Universities must do more to tackle sexual harassment on campus

Universities must do more to tackle sexual harassment on campus


Universities must do more to tackle sexual harassment on campus

Universities must do more to tackle sexual harassment on campus

Universities and colleges should take urgent action and do more to tackle sexual misconduct and harassment affecting students, the Office for Students (OfS) has said.

The OfS said all universities should have a process by which to report incidents and barriers to reporting incidents of sexual assault should be minimised. 

The regulator is calling on all providers to review their sexual misconduct and harassment policies, systems and procedures by the summer after 80 British universities were named on the Everyone’s Invited website, where students have been anonymously reporting incidents of sexual harassment, abuse, assault and misogyny. 

Some universities, including the University of Oxford, were mentioned more than 50 times.

The OfS said investigations into reported cases should be fair and set out behavioural expectations for students, staff and visitors. It also said all students who report cases of sexual assault should receive effective pastoral care. 

OfS chief executive Nicola Dandridge said, despite progress, there is still “a lack of consistent and effective systems, policies and procedures,” across the higher education sector. 

“As a result,” she said, “students continue to report worrying cases that have not been properly addressed by their university or college.”

On the OfS’s statement, Ms Dandridge added: “It is now for all universities and colleges registered with the OfS to put these principles into practice.

“Having the right processes is important. Students should feel confident reporting and disclosing incidents, knowing that they will be listened to and their reports will be dealt with appropriately.

“Staff need the right training to enable them to respond effectively and sensitively to disclosures and reports from students – if only to know to refer students on quickly to whoever is best placed to provide the right support.

“Good communication matters too. Universities and colleges need to explain clearly to students, staff and visitors what constitutes acceptable and unacceptable behaviour.

“By providing this clarity, as well as raising awareness of the nature and impact of harassment and sexual misconduct, they can help prevent harmful incidents.”

The watchdog will consider connecting this statement of expectations directly to the registration conditions for universities and colleges in future, but it is not formally connecting it to regulatory requirements in order to give institutions the “time and opportunity” to review their policies before the next academic year. 

On the statement of expectations, Education Secretary Gavin Williamson said: “We expect universities to follow these and I would urge all universities to look at this seriously and take appropriate action where necessary.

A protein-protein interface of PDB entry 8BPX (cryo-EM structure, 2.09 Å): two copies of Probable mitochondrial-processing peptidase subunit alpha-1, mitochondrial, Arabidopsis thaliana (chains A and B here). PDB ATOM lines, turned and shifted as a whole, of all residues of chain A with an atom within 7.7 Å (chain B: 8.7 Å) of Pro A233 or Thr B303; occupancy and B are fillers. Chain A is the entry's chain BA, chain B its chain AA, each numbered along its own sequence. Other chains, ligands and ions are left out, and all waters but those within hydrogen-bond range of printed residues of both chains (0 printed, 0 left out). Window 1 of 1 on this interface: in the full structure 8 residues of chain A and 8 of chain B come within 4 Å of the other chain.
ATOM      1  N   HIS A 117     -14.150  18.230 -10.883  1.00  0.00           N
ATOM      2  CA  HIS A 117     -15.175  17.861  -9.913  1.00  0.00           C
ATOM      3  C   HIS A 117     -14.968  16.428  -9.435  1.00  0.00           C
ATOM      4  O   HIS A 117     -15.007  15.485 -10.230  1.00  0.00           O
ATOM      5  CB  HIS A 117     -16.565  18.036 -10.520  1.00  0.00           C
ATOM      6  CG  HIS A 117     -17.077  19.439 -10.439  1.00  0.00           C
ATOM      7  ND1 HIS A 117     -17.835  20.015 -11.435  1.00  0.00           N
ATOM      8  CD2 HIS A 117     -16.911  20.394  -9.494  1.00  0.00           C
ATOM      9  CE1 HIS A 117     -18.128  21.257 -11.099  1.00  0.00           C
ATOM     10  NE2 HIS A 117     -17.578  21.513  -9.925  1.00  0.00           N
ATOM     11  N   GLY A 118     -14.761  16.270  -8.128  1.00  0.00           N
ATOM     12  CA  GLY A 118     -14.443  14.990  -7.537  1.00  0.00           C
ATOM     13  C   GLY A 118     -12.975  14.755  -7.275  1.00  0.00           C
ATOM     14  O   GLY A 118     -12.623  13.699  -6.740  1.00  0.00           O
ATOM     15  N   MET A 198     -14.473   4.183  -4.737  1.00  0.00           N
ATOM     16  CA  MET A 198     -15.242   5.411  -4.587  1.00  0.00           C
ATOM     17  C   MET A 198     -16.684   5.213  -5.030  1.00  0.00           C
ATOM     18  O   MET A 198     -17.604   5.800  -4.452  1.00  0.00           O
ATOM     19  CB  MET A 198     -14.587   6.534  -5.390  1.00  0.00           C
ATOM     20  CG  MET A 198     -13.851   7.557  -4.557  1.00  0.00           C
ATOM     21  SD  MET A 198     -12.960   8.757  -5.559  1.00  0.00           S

“No student or young person should ever have to experience abuse, and I urge anyone who feels they have been a victim of sexual harassment to speak to someone they trust, whether that be family, friends, their university or the police.”

Ms Dandridge said publishing the statement was a “major step” in making sure students feel safe. She “strongly urged” institutions to “grasp” the opportunity to make difference.

She said: “Over the next year we will examine how universities and colleges have responded. We will particularly want to hear from students and students’ unions that things are changing for the better.

“As part of this process, we will consider options for connecting the statement directly to our conditions of registration.

“Dealing effectively with harassment and sexual misconduct – wherever it may occur – will require action, commitment and collaboration.

“The result should be that meaningful support is provided to students when they need it, and that all incidents are dealt with effectively and sensitively. That is the least students should expect and we are determined to make sure they get it.”

The statement of expectations came just weeks after the Independent reported that some students were “scared” and “hesitant” to report sexual assaults that happened outside of coronavirus regulations.

Universities across the UK have introduced disciplinary measures for students breaking coronavirus rules.

Students have been warned they could face fines for flouting regulations – and even be excluded in the most extreme cases.

Campaigners urged universities to actively reassure and inform students that they would not be disciplined for any Covid-19 breaches that come to light when reporting assaults.

Additional reporting by Press Association


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